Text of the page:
Mayor Eric Adams Is Siphoning Funds From Public Schools to Fortify NYPD

If budgets are moral documents, then New York City Mayor Eric Adams’s budget, recently passed by city council, confirms what many activists have been saying: that the city is pushing an unconscionable descent into an expanding police state.

In such a state, not only do police budgets expand, but other agencies’ budgets shrink, even as their functions are absorbed by the police. Under the new budget plan, New York City Department of Education spending will decrease by almost $1 billion while the New York City Police Department’s (NYPD) budget will grow to $11.1 billion, accounting for the largest police budget in the United States. Mayor Adams allocated $400 million to the NYPD budget to increase the number of school safety officers. Further, according to Community United for Police Reform, the new “budget continues to fund the NYPD at 3 or 4 times the rate of other crucial agencies like the departments of ‘Youth and Community Development’ and ‘Aging,’ and ‘Parks and Recreation’.

The enrollments are what determine how much schools will be cut. shrunk by 80,000Between the 2019-2020 school years and 2020-2021 school year, with further declines in enrollments expected. New York City’s public schools are among the most segregated and unequal in the U.S. — an issue that has only been compounded by the pandemic — and those hit the hardest by the loss in public school enrollments are overwhelmingly low-income students, qualified as “economically disadvantaged,” as well as students with disabilities.

Yet according to Mayor Adams, “We’re not cutting, we are adjusting the amount based on the student population.” Adams’s “adjustments” — his education cuts —come at a time when long-standing organizing for school desegregation has generated a broader acknowledgment of the city’s segregated and unequal schools. Leonie Haimson, executive director of the education advocacy nonprofit Class Size Matters, tweeted that, “Last time NYC school budgets [were]This was cut to 2007-2008 [was] during [the] Great Recession.”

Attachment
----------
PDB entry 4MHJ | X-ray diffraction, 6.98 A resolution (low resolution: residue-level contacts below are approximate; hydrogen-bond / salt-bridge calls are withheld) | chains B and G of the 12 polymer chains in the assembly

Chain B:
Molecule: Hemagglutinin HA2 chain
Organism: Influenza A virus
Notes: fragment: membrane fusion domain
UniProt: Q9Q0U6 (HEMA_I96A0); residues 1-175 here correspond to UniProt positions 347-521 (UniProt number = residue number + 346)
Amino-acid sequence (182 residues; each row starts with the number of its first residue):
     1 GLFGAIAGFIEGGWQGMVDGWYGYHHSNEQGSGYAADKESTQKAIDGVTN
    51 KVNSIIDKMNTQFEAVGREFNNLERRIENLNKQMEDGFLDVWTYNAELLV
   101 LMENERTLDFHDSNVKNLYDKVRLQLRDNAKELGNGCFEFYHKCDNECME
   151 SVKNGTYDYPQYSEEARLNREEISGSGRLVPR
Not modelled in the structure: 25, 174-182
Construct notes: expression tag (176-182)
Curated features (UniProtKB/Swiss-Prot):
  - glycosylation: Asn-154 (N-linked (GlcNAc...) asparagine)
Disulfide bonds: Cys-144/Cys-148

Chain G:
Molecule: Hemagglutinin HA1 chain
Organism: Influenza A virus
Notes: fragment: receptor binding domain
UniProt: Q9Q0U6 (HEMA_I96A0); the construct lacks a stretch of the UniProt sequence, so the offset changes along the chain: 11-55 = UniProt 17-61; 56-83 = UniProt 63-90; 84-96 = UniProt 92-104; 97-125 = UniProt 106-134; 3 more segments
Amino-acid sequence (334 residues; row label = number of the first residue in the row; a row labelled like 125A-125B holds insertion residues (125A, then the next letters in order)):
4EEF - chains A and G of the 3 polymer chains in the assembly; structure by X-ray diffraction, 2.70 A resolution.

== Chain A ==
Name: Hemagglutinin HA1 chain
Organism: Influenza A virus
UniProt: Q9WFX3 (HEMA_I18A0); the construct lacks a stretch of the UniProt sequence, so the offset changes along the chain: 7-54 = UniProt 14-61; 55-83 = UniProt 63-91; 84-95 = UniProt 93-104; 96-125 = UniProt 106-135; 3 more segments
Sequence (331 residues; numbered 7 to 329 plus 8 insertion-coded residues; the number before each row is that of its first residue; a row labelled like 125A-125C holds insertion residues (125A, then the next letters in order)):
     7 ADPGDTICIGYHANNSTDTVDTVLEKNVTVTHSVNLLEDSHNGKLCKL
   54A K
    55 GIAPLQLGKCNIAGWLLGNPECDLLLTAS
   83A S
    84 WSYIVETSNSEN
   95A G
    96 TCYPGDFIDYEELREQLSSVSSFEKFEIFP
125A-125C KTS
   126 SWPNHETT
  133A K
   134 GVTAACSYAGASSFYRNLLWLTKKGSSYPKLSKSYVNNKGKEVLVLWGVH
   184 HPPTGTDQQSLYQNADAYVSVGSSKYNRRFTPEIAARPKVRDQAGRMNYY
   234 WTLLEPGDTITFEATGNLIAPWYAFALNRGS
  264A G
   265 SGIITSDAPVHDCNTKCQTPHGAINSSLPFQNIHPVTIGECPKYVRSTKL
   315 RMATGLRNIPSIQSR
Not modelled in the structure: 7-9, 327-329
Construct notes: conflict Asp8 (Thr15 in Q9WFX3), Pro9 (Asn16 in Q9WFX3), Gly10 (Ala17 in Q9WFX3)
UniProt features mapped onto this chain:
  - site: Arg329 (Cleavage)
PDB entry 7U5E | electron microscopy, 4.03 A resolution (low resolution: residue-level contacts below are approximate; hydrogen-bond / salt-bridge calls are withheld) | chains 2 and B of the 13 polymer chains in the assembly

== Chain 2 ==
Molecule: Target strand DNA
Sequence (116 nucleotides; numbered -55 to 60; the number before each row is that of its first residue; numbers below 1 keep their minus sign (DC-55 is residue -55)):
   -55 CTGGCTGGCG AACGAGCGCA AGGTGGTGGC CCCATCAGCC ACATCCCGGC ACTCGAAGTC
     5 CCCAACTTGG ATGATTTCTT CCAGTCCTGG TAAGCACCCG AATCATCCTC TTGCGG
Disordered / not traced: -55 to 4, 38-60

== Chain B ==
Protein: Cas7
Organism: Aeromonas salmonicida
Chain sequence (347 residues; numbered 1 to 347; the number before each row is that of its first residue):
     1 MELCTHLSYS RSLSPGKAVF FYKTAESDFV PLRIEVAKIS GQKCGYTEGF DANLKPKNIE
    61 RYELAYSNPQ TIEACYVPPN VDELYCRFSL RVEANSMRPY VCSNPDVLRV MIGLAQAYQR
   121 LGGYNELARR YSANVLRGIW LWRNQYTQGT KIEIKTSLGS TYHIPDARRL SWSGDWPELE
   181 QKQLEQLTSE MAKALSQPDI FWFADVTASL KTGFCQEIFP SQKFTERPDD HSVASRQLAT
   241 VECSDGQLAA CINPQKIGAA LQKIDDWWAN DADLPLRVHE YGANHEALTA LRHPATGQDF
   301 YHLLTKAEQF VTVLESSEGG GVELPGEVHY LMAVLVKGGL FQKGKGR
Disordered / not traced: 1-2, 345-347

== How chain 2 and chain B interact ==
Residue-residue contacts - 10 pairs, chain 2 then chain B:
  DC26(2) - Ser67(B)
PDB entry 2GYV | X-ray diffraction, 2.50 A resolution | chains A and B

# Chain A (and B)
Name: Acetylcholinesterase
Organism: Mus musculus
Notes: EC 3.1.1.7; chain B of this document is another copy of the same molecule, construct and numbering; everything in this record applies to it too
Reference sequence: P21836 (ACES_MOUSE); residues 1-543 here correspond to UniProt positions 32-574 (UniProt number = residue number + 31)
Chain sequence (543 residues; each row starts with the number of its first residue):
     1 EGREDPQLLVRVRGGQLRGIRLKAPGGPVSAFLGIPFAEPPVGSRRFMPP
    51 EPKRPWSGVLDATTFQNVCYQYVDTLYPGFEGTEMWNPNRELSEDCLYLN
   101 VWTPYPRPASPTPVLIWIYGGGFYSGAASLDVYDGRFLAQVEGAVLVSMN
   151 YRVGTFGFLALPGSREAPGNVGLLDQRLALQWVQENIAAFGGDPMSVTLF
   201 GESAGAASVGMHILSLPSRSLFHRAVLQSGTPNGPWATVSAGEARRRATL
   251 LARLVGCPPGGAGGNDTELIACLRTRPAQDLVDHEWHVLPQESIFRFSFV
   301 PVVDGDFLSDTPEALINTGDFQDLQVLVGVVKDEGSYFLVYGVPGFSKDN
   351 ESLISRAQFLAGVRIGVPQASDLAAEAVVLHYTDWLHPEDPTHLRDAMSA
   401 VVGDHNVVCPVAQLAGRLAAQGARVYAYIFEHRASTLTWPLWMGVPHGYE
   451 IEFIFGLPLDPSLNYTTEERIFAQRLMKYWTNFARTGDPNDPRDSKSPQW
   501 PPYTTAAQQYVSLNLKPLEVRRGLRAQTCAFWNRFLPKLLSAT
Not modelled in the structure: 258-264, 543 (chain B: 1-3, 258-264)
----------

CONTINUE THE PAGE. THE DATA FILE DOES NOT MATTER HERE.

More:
The Great Recession was a time of austerity in public schools, but it is true that the crisis that accompanied it was also a time when public schools were under severe financial pressure. As the Michael Bloomberg administration (which was almost shut down) demonstrates 200 schools over the course of 12 years) pushed forward austerity measures, many public schools administrators — increasingly on alert and fearful of being labeled “underutilized” and closed, or subjected to cuts in already-stretched budgets — started actively recruiting families with economic means.

Their motivation for recruiting these families combined a few goals: keeping public school open, fighting against charter school growth, and compensating for austerity cuts by parent fundraising. Since 1992, I have been a teacher in Community School District 3. It is one of the most diverse, yet unequal, school districts in New York City. organizer As a researcher, and later as an administrator. During that time, I’ve found that the recruitment of families in District 3 who were reconsidering their plans for, or investments in, private schools, was made possible by the mechanism of “school choice.” Enlivening market logics, school choice supposedly provides a range of options to parents as to where they can send their child to school and a range of competitive landscape from which schools select students.